It’s about to get sketchy

As I read about graduate programs for historic preservation, I have noted in the descriptions of some classes’ assignments where you are required to do some drawings of buildings or features by hand. Since then, I have been telling myself that I need to practice sketching so I can become comfortable with it by the time I reach those classes in my journey. Armed with my copy of A Field Guide to American Houses, I have begun this endeavor. I open to a random page, pick a house, and draw.


The Italianate house on the right was the first one and I think it was rather late at night when I thought trying to add brick to the house was a good idea.  But as with anything the more I drew the more confident and comfortable I felt, as you can hopefully see the smoother lines in the next image.

DSC_0002 The Second Empire house in the middle of the page is my favorite style. This one is not as elaborately decorated as most are in that style but I do enjoy a mansard roof. Next on my list is to get out and do some sketching in the field. I would like to also focus on particular features and not on just the front facade, maybe some fireplaces, windows, and doors.


The Big 2-5-0

In just a few weeks, the “Salem” of Winston-Salem will begin celebrations in honor of its two hundred and fiftieth year. Salem was founded in 1766 by Moravian settlers who followed the Great Wagon Road south from Pennsylvania. Salem was the center of commerce between the outlying settlements of Bethabara and Bethania, as well as others. Today, all three of these settlements operate very similar to how they once did. Since 1950, Old Salem, Inc. has been on a mission to preserve this little town. Over the years, the organization has blossomed into Old Salem Museums and Gardens. The Museum of Early Southern Decorative Arts or MESDA, has called Old Salem home since 2006 and the town can boast eleven gardens that use gardening practices that date from no later than 1847. Part of the celebration will include history lessons which reveal what life was like in the 18th century as well as a light show that shows Salem’s journey. Here’s a link to the website for more information regarding the goings-on.

Celebrating 250 Years of Salem

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Award Winning

On Marshall Street in downtown Winston-Salem, you can find The Winston-Salem Journal Company’s office where it has sat since 1927. Architect Harold Macklin designed this structure along with its younger sister building on Spruce Street. 1927, the year construction ended, the North Carolina chapter of the American Institute of Architects agreed this was the state’s best commercial building.


Reynolda Revisited

With the warmer weather we’ve been having I decided to swing by Reynolda House and check on the landscaping.

IMG_0433All the stone paths have been refurbished and set in place.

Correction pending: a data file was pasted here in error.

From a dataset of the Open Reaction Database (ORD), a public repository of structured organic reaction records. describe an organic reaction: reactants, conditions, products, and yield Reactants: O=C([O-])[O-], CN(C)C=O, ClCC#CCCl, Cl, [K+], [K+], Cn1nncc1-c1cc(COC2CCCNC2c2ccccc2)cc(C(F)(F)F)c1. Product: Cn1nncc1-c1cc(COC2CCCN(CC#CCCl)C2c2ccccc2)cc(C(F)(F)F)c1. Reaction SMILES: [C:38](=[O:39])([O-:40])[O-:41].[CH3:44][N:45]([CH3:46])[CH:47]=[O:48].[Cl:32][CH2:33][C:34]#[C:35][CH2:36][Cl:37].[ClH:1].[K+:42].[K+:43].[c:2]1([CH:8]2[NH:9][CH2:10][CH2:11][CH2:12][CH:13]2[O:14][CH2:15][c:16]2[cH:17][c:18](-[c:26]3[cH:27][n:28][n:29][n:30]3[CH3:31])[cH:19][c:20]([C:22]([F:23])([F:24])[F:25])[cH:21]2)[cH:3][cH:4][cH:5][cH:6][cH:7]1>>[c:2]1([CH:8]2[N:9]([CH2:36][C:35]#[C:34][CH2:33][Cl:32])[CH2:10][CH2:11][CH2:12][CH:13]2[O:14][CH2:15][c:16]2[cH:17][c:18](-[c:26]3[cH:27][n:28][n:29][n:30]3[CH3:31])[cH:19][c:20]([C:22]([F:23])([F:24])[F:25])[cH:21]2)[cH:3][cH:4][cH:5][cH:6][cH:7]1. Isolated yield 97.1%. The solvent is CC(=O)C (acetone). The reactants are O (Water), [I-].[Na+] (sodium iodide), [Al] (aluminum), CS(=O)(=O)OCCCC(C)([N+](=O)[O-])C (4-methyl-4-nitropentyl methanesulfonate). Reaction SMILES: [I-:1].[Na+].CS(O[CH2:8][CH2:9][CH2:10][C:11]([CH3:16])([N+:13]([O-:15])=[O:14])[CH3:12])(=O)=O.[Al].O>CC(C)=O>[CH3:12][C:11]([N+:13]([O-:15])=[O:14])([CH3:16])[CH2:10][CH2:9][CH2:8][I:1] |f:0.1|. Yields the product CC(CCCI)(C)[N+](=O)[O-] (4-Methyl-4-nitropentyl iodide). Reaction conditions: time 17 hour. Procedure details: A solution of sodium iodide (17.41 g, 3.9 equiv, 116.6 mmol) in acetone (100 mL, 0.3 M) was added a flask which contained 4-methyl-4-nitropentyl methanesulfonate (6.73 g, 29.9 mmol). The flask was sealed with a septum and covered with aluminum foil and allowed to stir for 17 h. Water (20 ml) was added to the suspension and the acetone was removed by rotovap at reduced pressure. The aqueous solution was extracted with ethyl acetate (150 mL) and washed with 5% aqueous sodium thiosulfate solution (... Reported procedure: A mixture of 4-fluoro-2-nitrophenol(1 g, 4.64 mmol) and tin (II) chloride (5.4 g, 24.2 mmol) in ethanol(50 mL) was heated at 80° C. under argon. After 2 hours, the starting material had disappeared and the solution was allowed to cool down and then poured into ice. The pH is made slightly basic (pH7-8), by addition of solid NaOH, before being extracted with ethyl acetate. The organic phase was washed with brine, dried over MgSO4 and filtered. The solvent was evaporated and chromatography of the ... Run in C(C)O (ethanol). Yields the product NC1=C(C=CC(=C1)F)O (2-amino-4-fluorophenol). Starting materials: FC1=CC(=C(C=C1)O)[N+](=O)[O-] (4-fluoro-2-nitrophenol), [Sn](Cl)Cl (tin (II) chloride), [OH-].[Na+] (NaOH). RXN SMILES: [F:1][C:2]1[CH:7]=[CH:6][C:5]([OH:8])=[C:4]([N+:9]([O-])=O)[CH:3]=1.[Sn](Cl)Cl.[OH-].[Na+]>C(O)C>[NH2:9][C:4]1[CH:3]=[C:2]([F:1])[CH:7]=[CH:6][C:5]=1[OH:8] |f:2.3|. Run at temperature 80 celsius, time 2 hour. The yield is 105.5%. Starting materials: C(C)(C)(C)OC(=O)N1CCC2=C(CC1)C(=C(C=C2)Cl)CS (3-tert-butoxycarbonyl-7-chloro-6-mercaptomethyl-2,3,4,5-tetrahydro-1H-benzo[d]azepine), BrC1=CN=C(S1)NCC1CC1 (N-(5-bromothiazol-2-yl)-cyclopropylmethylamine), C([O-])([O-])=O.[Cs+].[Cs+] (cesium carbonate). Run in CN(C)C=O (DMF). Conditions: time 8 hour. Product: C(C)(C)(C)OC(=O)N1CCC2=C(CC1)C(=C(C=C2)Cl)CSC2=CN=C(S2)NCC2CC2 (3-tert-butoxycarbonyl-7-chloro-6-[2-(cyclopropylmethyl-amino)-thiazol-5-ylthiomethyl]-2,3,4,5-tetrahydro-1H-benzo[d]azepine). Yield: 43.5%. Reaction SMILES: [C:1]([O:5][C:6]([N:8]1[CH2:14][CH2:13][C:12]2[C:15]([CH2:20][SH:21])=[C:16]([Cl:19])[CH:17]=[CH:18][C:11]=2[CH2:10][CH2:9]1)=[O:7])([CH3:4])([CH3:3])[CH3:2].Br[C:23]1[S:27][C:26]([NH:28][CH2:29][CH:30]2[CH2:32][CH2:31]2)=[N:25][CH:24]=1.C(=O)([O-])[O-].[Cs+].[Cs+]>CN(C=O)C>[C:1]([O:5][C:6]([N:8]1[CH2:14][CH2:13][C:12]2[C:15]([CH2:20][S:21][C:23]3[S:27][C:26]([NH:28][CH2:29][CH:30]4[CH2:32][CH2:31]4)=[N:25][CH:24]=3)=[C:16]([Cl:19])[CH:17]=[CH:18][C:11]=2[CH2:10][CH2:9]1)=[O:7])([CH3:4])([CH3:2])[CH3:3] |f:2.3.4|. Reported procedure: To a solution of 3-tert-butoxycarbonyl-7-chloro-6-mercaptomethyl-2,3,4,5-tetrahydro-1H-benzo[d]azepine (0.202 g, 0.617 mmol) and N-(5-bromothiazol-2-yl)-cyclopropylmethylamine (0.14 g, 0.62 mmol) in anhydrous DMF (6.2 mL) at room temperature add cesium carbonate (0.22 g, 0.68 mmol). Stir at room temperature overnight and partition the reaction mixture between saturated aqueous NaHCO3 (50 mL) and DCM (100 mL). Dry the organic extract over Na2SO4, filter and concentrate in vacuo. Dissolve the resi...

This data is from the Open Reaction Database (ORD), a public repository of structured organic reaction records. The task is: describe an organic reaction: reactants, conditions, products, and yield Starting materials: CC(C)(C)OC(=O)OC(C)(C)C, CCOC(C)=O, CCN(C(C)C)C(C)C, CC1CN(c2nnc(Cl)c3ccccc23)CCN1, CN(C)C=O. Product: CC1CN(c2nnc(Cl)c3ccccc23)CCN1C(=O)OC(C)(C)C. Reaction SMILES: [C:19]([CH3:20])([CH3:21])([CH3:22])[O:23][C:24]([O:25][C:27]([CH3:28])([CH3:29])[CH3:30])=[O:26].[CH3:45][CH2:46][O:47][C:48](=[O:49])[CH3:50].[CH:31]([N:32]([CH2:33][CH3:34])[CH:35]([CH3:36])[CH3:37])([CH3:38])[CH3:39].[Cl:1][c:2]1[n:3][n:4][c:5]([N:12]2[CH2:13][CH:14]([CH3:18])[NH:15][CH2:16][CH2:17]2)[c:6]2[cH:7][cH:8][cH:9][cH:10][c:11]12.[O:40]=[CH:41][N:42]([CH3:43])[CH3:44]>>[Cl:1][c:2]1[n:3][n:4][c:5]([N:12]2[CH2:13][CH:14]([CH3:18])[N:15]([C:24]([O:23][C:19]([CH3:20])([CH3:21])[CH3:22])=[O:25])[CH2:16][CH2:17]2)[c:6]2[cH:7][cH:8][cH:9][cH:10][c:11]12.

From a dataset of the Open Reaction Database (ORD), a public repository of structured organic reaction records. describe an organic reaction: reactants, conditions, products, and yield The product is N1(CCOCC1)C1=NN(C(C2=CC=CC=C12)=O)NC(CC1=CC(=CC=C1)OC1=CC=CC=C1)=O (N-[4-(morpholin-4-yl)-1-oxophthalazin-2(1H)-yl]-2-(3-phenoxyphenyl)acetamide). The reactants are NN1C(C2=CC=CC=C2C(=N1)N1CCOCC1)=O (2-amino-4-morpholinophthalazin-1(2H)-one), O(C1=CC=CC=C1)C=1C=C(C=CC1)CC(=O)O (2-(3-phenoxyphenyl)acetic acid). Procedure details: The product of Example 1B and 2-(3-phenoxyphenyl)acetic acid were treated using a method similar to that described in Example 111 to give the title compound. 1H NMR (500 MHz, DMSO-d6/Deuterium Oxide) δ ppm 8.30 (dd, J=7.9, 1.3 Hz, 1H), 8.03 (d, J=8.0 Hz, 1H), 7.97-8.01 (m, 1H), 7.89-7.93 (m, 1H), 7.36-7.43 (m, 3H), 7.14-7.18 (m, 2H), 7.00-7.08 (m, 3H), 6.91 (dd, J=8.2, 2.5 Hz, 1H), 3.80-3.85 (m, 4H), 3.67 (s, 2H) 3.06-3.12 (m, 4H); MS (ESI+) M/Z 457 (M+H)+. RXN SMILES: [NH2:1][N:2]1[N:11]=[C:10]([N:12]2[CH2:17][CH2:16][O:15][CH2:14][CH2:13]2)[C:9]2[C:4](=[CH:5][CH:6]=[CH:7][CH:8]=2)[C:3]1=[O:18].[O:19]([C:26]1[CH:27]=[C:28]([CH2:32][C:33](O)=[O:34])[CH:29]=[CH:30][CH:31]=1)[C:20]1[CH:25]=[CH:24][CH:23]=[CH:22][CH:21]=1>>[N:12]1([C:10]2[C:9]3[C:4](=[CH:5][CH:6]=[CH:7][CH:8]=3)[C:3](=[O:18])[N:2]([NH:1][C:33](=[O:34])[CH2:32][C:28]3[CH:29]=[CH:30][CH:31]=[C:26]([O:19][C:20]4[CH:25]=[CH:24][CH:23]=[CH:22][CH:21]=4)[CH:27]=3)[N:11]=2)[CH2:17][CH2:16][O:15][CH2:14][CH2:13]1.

IMG_0434Work on the Sunken Garden has begun. Winston-Salem’s own Larmore Landscape Associates has been given the contract for the renovation of the gardens.

Rainy day finds!

As I was scrolling through Instagram, wondering just how many miles my thumb has scrolled, I saw something that caught my eye. A hand holding a wooden miniature gothic bookshelf. I clicked on my profile and was blown away. This young woman has been building and customizing a Victorian dollhouse. She has crafted furniture that is time appropriate and even has chandeliers with working electricity. I immediately began looking for similar projects online for myself. I was overwhelmed by what I found. Websites, forums, and all kinds of online shopping, just a huge online presence. I enjoy puzzles and models so maybe one day I’ll start a little house of my own. Here’s a link to her blog, Architecture of Tiny Distinction.

Coffee on a cold, winter day

My lovely lady and myself checked out a new coffee shop and bakery the other day. Camel City Coffee and Tart Sweets Bakery are located in The Rosenbacher House. The house was built in 1909 by Carrie Rosenbacher. Mrs. Rosenbacher was involved with the Rosenbacher and Brothers clothing store which was in the heart of downtown. A second owner was worried about the house falling into disrepair and thought it should be protected. Preservation North Carolina was contacted and the house was sold to a local company, LMI Builders. The sale included stipulations on the work that could be done to the house, preserving all the house’s unique features. LMI has since moved their office to the second floor of this home.





The Richest Man in North Carolina

The girlfriend and I took our little pup to Reynolda House today to walk around the grounds. The house was built for Robert Joshua Reynolds and his wife, Katherine. Reynolds founded the R.J. Reynolds Tobacco Company in 1874. With his company he brought a booming economy into Winston, North Carolina. This house was completed in 1917 where he died, only one year later.

Upon our arrival, we discovered the house and museum to be closed for annual maintenance. After all the events that go on here, I can imagine the wear-and-tear on the grounds. The staff here plan on restoring the front and rear vistas as well as the connecting paths according to a press release.


IMG_0329IMG_0331In December 2014, the restoration of the pool was completed, and although the house is closed until February, I was able to take a few pictures of the pool through the windows.

IMG_0338IMG_0339IMG_0336I was interested to learn that bars across the windows were cages for the Reynolds’ parrots. With the fire place in the pool house I can imagine that it was quite warm year round.